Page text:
Rocky Mountain House and Sundre were hot enough on Monday to tie previous temperature records.
The last time Rocky hit 29.8 C was in 2001, and Sundre reached 31.5 C like it did in 2008.
Red Deer only reached 31 C, which fell short of the 32.9 C record set in 2001.
A heat warning was issued Monday and Tuesday for central Alberta and people were reminded to take precautions to protect themselves from the heat.
Red Deer was forecast to reach 31 C on Tuesday, with similar temperatures around the region.
“It might be feeling like it’s pretty hot here because the first part of summer was actually pretty cool. Summer showed up at the end of July, and in August it’s been above normal generally,” said Alysa Pederson, meteorologist with Environment and Climate Change Canada.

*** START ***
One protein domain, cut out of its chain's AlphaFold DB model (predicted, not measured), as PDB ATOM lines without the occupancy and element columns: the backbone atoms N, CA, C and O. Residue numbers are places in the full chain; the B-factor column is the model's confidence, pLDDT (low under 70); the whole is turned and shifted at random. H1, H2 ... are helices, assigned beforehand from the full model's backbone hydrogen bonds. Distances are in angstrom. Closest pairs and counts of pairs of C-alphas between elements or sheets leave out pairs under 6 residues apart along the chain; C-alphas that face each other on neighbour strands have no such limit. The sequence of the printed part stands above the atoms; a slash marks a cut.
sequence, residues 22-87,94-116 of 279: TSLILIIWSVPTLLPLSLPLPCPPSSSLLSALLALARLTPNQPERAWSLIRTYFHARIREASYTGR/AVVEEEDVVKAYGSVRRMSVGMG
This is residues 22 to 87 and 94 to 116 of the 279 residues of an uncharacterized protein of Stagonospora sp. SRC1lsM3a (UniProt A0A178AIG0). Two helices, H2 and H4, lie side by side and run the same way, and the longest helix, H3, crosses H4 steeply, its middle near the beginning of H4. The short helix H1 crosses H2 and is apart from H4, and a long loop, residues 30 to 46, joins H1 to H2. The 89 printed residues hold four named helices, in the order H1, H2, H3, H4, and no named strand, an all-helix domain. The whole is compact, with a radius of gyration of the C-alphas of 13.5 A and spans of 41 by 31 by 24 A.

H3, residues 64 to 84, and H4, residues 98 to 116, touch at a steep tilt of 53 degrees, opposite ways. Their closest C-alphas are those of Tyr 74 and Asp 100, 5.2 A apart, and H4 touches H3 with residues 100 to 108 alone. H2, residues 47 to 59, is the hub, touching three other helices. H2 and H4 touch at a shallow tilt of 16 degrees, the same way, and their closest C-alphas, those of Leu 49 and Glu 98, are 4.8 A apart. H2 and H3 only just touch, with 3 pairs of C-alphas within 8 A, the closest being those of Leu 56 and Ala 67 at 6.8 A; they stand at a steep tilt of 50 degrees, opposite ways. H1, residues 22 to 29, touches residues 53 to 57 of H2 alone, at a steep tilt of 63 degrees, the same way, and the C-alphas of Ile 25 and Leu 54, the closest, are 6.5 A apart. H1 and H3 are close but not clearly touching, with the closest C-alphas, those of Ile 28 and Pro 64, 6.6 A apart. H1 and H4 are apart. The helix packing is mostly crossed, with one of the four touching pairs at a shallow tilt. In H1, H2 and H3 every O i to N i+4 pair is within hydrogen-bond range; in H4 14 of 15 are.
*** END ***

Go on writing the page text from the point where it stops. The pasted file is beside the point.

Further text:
She said typically August is when hot stretches occur, but they can happen anytime in the summer.
“We can even hit, in Alberta, hot weather stretching into September,” Pederson said.
By Wednesday temperatures will start to cool down to normal temperatures for this time of year which is 22 C.
She said it is harder to meet heat warning criteria in late August or September because overnight lows are taken into consideration and by then temperatures can dip below 10 C.
Crops also add less moisture to the air compared to July.
“The higher the moisture the content is, the higher the overnight temperatures will stay. In August, we’re in the later life stages of crops, some crops are starting to be harvested, which means there will be less moisture added to the atmosphere which means the overnight low temperatures can drop.”